"We normally would have kind of built a relationship with, say, five or 10 people in the winter, 15 to 25 people over the summer that would kind of be really present in the community.
"We're now looking at ... between 60, 80, 100 people who have come into the neighbourhood. It just makes it almost impossible for [organizations], with the resources that they currently have, to [provide support] when you've got that kind of volume."
The clinic has looked at possibly reducing its hours to consolidate staff, who Payne said need extra support to deal with the influx, along with considering extra security and renovating some of their infrastructure to handle damage.
The number of people coming in for harm-reduction kits, including kits that contain naloxone — a powerful drug that can be used to treat an opioid overdose — has more than doubled from 250 a month to about 600, he added.
Open the legislature: advocate
The Augustine United Church on River Avenue said it hopes to provide mats on the floor in its guild hall to provide overnight shelter come January, pending funding for the program.
Augustine United, too, has seen an increase in the number of people using its programs over the past few summers, said Jeff Carter, chair of the church's council.
What was normally a drop-in rate of about 80 people for the church's soup kitchen four days a week is now closer to 100 on average, he said.
The solution to homelessness isn't easy, he said, adding meaningful employment and mental health support are two parts of the puzzle.
He also pointed to the housing first approach to preventing homelessness — an approach that says challenges like addiction and mental health problems are best addressed once a person has stable housing.
"If only there were some way agencies could provide some basic housing for these people," Carter said.
Trono offers a more radical idea to provide immediate housing and safe spaces.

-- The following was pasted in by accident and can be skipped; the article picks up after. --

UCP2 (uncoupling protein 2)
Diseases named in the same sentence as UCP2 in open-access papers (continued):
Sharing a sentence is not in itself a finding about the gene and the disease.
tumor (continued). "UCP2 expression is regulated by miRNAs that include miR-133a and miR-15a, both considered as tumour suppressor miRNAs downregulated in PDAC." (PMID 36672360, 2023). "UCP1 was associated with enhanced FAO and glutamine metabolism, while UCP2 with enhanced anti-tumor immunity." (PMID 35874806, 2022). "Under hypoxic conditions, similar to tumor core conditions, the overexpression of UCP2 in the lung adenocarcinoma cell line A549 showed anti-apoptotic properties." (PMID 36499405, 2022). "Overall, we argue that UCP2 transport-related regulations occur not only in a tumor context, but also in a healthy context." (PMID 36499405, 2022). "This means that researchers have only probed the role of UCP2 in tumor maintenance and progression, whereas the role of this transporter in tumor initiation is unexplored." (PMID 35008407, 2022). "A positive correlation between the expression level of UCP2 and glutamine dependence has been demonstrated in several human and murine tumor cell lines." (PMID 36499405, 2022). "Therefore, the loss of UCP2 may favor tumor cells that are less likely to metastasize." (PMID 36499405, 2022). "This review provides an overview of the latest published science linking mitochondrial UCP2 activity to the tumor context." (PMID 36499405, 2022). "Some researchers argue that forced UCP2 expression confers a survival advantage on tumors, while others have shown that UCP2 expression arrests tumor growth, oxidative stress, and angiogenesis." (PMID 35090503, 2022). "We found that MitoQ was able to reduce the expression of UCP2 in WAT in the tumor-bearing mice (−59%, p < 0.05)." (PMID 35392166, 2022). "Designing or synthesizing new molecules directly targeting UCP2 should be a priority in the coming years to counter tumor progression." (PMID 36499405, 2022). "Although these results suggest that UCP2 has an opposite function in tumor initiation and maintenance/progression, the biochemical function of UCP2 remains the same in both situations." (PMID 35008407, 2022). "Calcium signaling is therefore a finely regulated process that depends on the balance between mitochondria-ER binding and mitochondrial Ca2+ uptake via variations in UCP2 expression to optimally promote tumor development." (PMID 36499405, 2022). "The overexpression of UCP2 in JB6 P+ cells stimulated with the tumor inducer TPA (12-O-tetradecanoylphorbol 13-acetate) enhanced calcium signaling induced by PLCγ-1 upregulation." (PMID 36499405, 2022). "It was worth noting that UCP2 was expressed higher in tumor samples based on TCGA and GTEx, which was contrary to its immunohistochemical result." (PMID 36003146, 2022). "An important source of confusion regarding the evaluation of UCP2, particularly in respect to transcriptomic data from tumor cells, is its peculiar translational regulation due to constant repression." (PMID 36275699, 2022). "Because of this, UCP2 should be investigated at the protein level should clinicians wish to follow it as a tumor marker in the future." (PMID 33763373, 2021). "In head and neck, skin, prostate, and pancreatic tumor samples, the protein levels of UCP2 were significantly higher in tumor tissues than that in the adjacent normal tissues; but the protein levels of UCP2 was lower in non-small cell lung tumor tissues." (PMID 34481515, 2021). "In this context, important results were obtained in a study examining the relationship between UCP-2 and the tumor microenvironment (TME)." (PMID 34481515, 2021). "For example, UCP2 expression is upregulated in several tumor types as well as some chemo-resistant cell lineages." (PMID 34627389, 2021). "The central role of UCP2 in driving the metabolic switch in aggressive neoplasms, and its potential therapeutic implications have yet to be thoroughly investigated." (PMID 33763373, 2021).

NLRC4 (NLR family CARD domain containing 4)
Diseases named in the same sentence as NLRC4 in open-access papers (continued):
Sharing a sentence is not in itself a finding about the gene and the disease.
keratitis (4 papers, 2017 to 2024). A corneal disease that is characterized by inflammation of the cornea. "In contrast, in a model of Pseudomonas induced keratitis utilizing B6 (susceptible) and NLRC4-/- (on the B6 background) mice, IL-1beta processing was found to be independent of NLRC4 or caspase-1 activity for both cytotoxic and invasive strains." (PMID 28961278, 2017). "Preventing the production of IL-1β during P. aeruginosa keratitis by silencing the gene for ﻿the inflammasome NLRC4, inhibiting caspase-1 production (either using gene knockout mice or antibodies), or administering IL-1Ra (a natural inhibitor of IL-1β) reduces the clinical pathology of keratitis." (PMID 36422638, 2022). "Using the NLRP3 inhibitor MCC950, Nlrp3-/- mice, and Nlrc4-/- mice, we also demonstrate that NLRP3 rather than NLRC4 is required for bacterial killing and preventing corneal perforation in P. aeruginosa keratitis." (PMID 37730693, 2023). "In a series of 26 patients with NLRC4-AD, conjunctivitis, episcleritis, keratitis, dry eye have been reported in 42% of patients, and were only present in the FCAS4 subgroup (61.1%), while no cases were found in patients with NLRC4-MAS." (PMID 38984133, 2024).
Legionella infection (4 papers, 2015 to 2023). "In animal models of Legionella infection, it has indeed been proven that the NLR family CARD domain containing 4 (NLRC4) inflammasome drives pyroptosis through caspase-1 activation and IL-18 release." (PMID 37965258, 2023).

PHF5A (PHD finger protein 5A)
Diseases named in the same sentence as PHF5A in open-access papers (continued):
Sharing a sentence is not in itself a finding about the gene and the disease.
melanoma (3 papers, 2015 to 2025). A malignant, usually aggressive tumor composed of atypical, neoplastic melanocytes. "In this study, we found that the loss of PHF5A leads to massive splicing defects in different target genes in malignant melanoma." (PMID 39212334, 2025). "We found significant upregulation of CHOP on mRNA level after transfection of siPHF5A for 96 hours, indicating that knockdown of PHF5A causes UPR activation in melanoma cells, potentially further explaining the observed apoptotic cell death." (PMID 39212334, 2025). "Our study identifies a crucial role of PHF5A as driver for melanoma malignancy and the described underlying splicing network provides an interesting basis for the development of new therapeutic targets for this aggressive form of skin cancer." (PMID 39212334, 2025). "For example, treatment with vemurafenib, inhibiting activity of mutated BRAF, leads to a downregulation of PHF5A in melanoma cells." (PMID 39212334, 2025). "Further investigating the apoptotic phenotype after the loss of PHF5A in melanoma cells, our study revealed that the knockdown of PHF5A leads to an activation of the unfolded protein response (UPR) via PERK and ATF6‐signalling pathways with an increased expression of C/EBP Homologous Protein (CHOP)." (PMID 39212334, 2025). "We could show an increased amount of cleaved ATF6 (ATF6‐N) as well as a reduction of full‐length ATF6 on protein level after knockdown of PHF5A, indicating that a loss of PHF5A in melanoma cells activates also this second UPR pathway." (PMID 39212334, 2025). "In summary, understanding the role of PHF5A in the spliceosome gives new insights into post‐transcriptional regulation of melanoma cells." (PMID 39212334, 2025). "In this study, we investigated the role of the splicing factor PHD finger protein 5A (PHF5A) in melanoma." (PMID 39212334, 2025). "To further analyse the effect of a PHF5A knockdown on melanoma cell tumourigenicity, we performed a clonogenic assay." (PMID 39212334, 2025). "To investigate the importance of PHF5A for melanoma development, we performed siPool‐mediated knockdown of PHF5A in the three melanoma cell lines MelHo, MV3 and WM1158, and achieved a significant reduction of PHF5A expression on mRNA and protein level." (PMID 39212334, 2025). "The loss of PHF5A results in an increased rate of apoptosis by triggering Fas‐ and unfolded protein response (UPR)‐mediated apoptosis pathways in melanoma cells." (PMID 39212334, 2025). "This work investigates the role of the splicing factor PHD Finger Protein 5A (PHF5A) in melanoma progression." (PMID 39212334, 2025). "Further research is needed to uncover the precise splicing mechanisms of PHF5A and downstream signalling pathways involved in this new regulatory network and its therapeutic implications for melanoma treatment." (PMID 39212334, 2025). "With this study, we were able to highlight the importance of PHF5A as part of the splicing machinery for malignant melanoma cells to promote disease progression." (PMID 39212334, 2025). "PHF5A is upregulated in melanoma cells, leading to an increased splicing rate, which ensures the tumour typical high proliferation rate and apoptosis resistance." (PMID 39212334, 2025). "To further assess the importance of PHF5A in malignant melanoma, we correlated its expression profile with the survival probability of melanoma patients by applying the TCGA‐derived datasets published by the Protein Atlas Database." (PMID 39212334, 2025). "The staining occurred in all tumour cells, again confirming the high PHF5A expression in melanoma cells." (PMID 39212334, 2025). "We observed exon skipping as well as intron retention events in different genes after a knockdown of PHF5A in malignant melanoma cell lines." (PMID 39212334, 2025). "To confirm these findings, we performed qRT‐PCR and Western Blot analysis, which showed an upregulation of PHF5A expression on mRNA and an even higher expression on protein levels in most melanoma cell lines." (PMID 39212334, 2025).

"I think the Ledge [Manitoba Legislature] should be opened up," she said. "I think if our society and our government isn't going to provide housing, maybe they need to open their space. They have ongoing security there. They could just do it."
More housing, more rec spaces
Family Services Minister Scott Fielding wouldn't entertain the notion of opening the Manitoba Legislative Building to the city's homeless population, but did say the government is open to "viable" ideas.
"We're interested in listening to ideas from all individuals and that's why we went through a big housing strategy. That hasn't been done over the last seven or eight years and we think it's time to refresh that," he said.
"Anyone that has good ideas in terms of providing housing solutions for Manitobans, we're going to look at."
Fielding pointed to a number of housing initiatives the provincial government is supporting, including additional funding through Siloam Mission for housing for women and transitional supports through Resource Assistance for Youth.
MacPherson said there are opportunities in the city to provide more help for young people.
"We have community centres all over the city, all over the inner city that are under-utilized. There's very little interplay between departments to bring these young people in and give them places to grow."
"If there's ways that we can better utilize our community centres, that's obviously something we want to do," said Mayor Bowman. "I think it's a great idea and I'd be willing to do whatever we could to help if there's tangible suggestions that folks have."
In the meantime, organizations and businesses are looking for local solutions. MacPherson said his organization has been talking to the Bear Clan about bringing a chapter of the community patrol to the West Broadway neighbourhood.
"A lot of the inner-city neighbourhoods are looking to [them] because it provides ... a concrete nuts-and-bolts answer to this.
I think this is our new normal for a while, [so we need to] have a plan in place.- Mike Payne
"We're working to bring them here. We've had a lot of conversation and I hope over the winter we can make that happen."
If there's any silver lining to the issues in the city, it's that local businesses and organizations are talking about how they can help, said Nine Circles' Payne.
"Lots of the community organizations are having to talk with each other and think about, 'How do we all contribute to this?' Because it's more than just one organization can do.
"I think this is our new normal for a while, [so we need to] have a plan in place."